Prison Pete

Thursday, April 21, 2005
  Typewriter Operation.
I think I finally figured out the best combination of options in order to meet my eclectic work habits and the demands of the Editor.

First of all, the idea of printing as I type for the purposes of the first draft works great.

I can choose to set up the machine either as a type writer or word processor. As a typewriter, the Smith Corona has four modes.

The first is plain old typewrite mode; each character is printed when the key is hit. The machine beeps at the end of the line and you can either use margin release or hit the Return key.

The second mode is Auto. In this mode it turns out you do not need to hit the Return as the typewriter will hold the full line of type in the memory and when you get down to the last six spaces, it will issue an automatic return and move the next words down to the next line.

It turns out that as long as I am set in the auto mode, when I switch to the word processor, the only returns that end up in the file are the ones I actually hit.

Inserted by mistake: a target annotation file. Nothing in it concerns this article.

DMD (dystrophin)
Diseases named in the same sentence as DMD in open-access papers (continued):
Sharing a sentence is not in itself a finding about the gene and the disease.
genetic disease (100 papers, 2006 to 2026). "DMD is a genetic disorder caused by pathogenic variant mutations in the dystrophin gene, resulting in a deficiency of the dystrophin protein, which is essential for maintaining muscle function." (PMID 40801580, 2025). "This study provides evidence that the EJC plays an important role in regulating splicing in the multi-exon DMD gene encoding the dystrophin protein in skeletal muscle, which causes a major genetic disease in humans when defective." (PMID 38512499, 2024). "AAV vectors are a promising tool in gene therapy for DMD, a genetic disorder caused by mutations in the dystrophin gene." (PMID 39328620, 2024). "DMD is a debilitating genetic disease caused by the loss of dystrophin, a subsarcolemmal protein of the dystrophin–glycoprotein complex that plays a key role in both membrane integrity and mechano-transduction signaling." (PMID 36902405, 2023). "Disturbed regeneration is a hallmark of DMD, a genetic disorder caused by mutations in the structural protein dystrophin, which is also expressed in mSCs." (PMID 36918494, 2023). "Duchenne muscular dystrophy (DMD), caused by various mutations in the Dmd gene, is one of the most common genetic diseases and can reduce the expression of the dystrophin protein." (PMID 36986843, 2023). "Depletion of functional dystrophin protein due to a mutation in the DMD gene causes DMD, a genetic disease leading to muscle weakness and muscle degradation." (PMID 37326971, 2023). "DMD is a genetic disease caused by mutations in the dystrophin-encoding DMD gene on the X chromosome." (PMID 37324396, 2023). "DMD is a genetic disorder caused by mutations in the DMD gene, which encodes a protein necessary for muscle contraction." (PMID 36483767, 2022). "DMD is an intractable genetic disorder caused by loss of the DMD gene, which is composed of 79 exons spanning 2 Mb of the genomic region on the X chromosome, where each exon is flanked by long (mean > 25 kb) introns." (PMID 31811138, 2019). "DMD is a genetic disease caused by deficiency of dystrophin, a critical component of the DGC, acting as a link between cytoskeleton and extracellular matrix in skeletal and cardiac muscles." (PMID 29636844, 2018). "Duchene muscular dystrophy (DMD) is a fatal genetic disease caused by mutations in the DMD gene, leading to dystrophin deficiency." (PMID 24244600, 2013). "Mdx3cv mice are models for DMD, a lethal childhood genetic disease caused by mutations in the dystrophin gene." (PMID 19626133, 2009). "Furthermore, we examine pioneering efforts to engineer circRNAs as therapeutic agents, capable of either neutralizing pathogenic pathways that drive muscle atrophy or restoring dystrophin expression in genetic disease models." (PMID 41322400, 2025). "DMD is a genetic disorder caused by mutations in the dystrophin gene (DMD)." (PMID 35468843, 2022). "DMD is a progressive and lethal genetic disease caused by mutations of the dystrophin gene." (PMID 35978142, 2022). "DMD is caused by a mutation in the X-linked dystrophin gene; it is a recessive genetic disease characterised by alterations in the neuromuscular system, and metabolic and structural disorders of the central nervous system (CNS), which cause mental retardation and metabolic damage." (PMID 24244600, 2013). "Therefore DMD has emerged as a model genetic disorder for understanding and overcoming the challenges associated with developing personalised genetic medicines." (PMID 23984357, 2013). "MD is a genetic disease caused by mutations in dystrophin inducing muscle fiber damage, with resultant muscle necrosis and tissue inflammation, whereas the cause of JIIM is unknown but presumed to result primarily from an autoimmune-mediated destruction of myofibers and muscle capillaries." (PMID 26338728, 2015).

The only bug I have found so far is if I am typing a long word and it starts before the "end zone" and continues past the margin, the machine is set to look for you to go back and hyphenate it.

Since this is an option that my Editor dislikes, I need to go ahead and enter an actual return to be deleted later. It has happened once so far tonight. I simply inserted a shorter word that brought me into that magic end zone.

The one thing I do notice is that it has yet to happen again in all the lines I have typed. Time to really work on upgrading my vocabulary. Now that I have figured out the best configuration, let us roll on.

The short version of the above is that first I put the typewriter in the Auto mode, switch to word processing, open file in print and store mode and start typing.

The one last thing to watch out for is once I get out of the file, I can not go back into it in the print mode. That works out okay with me doing one page at a time.

The above long-winded explanation goes directly to my argument that it is not what the "technology" can do; it is how the user of that technology can make the best use of it for his individual needs. Individual needs being the key phrase.
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